SF Giants: Giving the Players their Final Letter Grades

OAKLAND, CALIFORNIA - SEPTEMBER 19: Manager Gabe Kapler #19 signals the bullpen to make a pitching change against the Oakland Athletics in the bottom of the seventh inning at RingCentral Coliseum on September 19, 2020 in Oakland, California. (Photo by Thearon W. Henderson/Getty Images)
OAKLAND, CALIFORNIA - SEPTEMBER 19: Manager Gabe Kapler #19 signals the bullpen to make a pitching change against the Oakland Athletics in the bottom of the seventh inning at RingCentral Coliseum on September 19, 2020 in Oakland, California. (Photo by Thearon W. Henderson/Getty Images) /
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SF Giants
SAN FRANCISCO, CALIFORNIA – SEPTEMBER 26: Mike Yastrzemski #5 of the San Francisco Giants is presented with the 2020 Willie Mac Award by teammate Brandon Crawford #35 before the game against the San Diego Padres at Oracle Park on September 26, 2020, in San Francisco, California. (Photo by Lachlan Cunningham/Getty Images) /

The Outfield

Left Fielder Alex Dickerson: A-

Alex Dickerson gave the Giants a much-needed middle-of-the-order bat. In 170 plate appearances, the left-handed hitter posted a .298/.371/.576 line (157 OPS+) with 10 home runs and 27 RBI while being worth 0.7 WAR. On top of this, he posted a solid 9.4 percent walk rate against a 17.6 percent strikeout rate.

The 30-year-old has battled the injury bug throughout his career, and I really did like how Gabe Kapler managed his workload. Dickerson can function as a high-performing platoon hitter against right-handed pitchers, and that is how the SF Giants deployed him.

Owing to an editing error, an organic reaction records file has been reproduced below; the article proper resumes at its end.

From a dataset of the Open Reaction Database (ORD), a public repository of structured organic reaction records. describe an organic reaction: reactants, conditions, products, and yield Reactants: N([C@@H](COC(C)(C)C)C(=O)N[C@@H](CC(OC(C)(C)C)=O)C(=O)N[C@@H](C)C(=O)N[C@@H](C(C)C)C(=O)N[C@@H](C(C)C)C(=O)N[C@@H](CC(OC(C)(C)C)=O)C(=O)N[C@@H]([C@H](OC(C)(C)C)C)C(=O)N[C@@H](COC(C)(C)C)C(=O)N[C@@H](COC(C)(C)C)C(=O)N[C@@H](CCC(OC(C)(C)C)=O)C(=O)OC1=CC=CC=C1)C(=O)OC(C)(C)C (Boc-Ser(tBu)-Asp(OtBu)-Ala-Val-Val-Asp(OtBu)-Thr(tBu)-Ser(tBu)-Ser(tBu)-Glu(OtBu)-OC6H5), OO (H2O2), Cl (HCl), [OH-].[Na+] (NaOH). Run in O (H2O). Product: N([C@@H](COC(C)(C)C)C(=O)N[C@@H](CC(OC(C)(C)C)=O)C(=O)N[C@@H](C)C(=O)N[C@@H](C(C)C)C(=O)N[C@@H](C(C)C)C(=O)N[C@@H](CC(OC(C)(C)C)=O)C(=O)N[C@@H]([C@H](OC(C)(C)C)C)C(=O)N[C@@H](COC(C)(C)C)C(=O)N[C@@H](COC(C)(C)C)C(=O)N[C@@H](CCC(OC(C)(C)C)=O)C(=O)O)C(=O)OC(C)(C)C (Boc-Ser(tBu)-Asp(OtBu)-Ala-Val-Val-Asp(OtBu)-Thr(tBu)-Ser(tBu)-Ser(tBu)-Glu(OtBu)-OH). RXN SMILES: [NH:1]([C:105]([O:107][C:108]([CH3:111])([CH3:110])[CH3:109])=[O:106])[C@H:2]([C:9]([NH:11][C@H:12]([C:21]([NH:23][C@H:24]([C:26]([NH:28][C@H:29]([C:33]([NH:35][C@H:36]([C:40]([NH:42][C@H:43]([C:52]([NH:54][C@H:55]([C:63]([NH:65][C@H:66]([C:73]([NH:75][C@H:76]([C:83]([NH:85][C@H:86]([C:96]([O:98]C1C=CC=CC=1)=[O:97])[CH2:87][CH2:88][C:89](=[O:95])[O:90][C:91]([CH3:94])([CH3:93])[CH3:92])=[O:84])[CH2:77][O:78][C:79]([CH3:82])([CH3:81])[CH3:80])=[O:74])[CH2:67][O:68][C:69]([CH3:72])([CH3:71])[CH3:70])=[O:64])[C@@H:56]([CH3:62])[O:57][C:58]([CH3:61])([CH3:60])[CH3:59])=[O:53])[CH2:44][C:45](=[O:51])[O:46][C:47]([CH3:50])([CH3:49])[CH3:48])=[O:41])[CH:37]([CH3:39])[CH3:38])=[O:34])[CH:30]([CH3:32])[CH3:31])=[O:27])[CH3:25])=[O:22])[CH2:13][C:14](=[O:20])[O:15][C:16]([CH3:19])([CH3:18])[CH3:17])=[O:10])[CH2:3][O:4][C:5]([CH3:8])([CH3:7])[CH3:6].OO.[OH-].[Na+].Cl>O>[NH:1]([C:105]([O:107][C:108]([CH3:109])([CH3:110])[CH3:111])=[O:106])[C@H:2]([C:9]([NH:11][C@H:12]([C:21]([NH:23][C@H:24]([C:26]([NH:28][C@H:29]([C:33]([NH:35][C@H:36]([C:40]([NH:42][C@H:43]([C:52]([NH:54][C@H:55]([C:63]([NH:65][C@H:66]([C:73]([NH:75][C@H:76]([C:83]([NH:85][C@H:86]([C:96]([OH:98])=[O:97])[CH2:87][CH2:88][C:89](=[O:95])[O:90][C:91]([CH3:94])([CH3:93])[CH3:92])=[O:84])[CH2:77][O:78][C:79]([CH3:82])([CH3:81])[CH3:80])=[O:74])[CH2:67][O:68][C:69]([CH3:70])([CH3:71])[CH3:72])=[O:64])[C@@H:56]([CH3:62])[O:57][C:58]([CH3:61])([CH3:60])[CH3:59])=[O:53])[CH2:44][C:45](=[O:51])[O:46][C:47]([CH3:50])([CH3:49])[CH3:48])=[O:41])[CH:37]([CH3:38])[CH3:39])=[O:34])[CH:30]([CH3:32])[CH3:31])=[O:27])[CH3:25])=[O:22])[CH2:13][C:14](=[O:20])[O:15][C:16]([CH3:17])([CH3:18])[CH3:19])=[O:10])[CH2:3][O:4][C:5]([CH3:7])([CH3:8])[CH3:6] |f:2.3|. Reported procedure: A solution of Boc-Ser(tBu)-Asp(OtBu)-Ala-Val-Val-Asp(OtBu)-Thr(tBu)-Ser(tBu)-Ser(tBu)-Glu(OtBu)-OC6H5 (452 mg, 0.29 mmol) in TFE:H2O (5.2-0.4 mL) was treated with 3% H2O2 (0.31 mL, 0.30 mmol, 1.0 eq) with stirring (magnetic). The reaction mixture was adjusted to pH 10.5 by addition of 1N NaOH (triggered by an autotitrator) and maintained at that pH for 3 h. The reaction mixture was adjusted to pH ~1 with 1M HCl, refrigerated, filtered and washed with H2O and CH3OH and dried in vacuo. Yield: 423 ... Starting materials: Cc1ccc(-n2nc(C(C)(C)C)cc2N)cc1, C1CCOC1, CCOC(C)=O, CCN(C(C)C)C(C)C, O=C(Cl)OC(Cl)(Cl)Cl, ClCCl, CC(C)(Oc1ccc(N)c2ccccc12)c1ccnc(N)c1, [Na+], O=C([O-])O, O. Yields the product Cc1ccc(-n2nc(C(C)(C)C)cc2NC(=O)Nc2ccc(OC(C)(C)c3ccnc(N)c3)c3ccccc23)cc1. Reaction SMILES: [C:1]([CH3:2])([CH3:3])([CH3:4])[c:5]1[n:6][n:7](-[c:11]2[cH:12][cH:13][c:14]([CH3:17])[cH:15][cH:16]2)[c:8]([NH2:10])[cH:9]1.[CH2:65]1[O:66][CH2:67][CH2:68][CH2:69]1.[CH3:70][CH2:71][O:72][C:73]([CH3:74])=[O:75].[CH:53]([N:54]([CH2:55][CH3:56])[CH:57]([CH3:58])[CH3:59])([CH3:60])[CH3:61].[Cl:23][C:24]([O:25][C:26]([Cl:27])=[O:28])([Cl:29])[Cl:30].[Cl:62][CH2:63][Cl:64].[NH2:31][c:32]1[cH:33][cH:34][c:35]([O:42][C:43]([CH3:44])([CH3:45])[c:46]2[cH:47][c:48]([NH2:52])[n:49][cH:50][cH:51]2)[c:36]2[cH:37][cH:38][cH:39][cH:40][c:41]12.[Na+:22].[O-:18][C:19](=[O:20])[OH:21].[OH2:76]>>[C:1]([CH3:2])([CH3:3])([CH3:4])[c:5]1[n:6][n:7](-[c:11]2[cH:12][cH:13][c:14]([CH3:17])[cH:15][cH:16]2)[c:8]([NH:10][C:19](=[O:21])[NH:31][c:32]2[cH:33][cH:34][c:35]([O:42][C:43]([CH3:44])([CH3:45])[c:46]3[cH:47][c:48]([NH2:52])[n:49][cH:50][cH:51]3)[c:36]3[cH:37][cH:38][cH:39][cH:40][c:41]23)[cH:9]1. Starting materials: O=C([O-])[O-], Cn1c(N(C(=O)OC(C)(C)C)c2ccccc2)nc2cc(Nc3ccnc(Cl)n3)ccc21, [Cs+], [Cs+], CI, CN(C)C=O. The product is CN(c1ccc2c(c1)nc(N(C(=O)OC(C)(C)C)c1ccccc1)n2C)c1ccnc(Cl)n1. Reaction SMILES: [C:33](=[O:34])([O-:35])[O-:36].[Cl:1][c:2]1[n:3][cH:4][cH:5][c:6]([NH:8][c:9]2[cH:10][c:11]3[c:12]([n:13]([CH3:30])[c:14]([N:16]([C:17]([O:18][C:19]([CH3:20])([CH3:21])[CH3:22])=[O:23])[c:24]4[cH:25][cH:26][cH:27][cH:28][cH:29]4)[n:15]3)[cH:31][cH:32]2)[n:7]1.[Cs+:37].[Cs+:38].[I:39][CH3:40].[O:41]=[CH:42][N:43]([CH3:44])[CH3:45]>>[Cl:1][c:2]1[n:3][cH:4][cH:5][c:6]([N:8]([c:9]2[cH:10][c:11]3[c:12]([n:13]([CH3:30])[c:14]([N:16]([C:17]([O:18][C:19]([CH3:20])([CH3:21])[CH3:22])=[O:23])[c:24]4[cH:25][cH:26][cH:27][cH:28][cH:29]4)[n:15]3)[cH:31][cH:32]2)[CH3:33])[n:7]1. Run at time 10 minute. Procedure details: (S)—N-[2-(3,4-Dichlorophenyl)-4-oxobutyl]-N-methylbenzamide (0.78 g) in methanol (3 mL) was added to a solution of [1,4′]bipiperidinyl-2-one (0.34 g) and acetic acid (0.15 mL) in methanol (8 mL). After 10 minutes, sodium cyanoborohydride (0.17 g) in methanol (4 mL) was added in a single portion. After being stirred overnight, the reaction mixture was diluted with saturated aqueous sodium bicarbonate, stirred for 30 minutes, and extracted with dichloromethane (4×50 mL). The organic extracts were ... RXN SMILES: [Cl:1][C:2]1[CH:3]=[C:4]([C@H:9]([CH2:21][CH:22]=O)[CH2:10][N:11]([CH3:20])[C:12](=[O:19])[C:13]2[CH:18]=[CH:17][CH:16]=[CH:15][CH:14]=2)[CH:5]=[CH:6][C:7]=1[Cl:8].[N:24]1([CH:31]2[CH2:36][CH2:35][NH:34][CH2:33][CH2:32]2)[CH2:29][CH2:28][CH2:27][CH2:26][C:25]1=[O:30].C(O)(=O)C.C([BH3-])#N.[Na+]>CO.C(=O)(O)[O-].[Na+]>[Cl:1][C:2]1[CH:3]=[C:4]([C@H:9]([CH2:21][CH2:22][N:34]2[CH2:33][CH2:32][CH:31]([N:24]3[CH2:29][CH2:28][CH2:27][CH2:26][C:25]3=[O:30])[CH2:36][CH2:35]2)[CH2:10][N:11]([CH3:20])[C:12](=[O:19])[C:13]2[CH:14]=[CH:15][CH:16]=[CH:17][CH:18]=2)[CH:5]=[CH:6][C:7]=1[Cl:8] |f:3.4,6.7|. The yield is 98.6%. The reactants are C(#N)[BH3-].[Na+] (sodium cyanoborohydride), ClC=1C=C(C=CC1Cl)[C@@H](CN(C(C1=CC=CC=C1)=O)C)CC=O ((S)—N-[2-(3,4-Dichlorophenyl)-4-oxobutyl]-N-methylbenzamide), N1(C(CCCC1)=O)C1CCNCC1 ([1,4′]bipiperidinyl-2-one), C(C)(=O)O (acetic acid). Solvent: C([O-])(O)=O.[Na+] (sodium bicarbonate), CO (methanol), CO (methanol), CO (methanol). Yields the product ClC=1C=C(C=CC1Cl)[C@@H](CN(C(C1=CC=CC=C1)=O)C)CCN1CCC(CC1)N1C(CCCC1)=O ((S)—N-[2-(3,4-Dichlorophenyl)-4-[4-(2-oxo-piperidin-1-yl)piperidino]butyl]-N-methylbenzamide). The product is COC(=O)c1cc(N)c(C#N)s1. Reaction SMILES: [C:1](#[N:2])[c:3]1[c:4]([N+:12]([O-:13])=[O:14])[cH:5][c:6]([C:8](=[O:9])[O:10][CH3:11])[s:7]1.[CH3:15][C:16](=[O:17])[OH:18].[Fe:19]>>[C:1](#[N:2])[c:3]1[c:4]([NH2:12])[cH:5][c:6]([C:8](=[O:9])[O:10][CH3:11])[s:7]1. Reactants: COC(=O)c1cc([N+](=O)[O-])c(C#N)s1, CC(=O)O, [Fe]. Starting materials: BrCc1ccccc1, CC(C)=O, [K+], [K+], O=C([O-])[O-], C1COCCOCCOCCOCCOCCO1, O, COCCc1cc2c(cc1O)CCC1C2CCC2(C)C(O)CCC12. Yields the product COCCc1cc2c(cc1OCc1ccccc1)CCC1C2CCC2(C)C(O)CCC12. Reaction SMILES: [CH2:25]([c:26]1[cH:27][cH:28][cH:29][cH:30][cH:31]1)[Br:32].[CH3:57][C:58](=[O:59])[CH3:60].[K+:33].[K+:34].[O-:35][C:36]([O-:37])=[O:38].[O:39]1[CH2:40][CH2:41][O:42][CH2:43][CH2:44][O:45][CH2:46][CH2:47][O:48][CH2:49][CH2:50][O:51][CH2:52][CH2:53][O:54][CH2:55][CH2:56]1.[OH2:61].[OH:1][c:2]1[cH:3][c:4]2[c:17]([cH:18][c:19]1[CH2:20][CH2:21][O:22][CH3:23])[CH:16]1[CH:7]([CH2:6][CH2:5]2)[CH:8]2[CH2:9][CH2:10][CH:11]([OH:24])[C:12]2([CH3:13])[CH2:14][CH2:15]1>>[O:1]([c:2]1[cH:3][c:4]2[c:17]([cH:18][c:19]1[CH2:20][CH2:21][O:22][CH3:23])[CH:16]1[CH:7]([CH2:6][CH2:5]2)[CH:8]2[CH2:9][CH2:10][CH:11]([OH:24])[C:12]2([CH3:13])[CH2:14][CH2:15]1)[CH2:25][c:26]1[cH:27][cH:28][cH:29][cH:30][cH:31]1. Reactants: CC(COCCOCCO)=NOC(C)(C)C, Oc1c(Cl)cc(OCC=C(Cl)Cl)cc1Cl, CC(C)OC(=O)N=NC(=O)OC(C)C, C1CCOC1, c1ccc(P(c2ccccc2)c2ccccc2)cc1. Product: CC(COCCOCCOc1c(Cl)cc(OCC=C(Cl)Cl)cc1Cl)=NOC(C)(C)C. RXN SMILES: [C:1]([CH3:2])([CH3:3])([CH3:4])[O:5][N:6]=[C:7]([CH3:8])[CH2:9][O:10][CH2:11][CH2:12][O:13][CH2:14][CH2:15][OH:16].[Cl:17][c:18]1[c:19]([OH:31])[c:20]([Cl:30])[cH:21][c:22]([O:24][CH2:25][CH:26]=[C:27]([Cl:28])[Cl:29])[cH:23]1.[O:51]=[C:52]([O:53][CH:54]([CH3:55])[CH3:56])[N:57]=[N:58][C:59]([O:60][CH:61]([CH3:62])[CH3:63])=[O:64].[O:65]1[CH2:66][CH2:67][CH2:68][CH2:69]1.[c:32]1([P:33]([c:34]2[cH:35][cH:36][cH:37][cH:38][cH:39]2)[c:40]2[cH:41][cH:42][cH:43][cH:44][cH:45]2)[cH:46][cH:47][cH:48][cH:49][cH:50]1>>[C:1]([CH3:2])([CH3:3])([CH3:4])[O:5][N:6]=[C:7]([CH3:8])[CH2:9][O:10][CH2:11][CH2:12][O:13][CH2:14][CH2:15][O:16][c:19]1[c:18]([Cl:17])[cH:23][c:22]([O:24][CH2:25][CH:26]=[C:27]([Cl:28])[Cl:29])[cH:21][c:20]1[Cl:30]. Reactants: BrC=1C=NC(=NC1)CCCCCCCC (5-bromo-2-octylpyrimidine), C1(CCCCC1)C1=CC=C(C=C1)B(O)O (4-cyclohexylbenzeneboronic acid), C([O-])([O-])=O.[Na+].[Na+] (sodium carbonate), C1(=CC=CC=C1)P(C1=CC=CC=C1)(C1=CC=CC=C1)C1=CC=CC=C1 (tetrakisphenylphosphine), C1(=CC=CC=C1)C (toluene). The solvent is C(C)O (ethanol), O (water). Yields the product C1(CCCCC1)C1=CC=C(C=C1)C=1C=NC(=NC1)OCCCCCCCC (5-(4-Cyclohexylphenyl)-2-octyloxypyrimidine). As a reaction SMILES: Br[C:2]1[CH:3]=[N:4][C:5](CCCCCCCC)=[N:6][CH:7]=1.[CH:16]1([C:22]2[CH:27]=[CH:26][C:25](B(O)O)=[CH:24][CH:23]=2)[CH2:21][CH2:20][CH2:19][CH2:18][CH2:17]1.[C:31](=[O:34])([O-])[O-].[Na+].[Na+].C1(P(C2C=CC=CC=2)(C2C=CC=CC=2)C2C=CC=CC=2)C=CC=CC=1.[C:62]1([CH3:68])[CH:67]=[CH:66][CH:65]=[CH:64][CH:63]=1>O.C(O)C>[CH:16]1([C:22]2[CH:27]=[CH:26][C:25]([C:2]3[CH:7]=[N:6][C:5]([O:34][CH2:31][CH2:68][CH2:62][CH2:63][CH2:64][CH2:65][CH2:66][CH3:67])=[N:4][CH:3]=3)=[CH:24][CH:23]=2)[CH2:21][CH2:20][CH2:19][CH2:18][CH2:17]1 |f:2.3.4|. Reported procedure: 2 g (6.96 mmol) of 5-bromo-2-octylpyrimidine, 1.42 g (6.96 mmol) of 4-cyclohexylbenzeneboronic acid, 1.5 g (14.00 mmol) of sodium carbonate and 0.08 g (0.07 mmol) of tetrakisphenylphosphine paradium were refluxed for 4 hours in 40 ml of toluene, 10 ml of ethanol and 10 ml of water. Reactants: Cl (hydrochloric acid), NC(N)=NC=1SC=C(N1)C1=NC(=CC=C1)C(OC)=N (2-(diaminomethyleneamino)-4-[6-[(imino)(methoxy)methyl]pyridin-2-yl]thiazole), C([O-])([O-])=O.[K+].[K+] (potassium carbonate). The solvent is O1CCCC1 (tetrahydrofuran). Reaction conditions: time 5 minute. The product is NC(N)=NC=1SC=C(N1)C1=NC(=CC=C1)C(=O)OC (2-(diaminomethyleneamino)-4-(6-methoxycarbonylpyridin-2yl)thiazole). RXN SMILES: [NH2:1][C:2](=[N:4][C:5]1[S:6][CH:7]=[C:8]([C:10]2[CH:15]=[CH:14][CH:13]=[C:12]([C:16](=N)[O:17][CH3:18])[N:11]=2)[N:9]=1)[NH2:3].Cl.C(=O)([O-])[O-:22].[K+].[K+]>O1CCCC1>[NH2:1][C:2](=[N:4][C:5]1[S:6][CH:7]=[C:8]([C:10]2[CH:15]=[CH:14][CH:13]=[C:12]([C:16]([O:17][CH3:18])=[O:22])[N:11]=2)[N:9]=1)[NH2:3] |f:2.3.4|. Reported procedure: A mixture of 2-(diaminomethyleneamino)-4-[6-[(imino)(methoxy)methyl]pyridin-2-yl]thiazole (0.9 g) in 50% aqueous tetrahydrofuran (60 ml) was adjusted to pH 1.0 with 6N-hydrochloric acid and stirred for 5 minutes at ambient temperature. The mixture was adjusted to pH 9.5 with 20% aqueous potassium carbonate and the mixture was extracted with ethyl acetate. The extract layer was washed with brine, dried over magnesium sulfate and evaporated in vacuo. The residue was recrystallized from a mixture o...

Of his 170 plate appearances, Dickerson only faced off against a southpaw 11 times. This allowed the Giants to manage his workload while putting him in a position to succeed.

In the field, Dickerson spent the bulk of his time in left field. The defensive metrics were not a fan of his work as he was worth -7 DRS and -5.6 UZR. I like these metrics, and I know front offices put a lot of weight into these numbers. That said, while no one would confuse Dickerson with a Gold Glove outfielder, I did not see him cost the Giants the game with his glove. His routes, range, and arm all seemed competent to the eye, but the metrics would disagree.

Left Fielder Darin Ruf: B+

Darin Ruf served as the right-handed platoon mate to the timeshare in left field with Dickerson. Similar to Dickerson, Ruf brought a potent bat to the table. In 100 plate appearances, the 34-year-old slashed a .276/.370/.517 line (143 OPS+) with five home runs and 18 RBI.

I should mention that being a quality right-handed platoon hitter is not an easy task because there are more right-handed pitchers than left-handed hurlers. This means that at-bats can be sporadic. To his credit, Ruf was always ready when his name was called.

Surprisingly, Ruf posted a .905 OPS against left-handed hurlers but generated a similarly strong .877 OPS against righties as well. Despite being in a timeshare, he did not demonstrate extreme platoon splits that normally come from this type of setup.

Like Dickerson, the defense metrics were not a fan of Ruf’s glove with -2 DRS and -1.0 UZR. He did have a few gaffes in the outfield, but he was serviceable.

That said, he vastly outperformed expectations this year. After spending the previous three seasons in the Korean Baseball Organization, there were no assurances that he would make the team. He did and gave the SF Giants a solid bat to use against southpaws. His story is a tremendous one.

Center Fielder Mauricio Dubon: B

When this season began, I had no idea what to expect from Mauricio Dubon in the outfield. He only had 44 professional innings of work in center field before this season, but you would have never guessed that by watching him roam Oracle Park.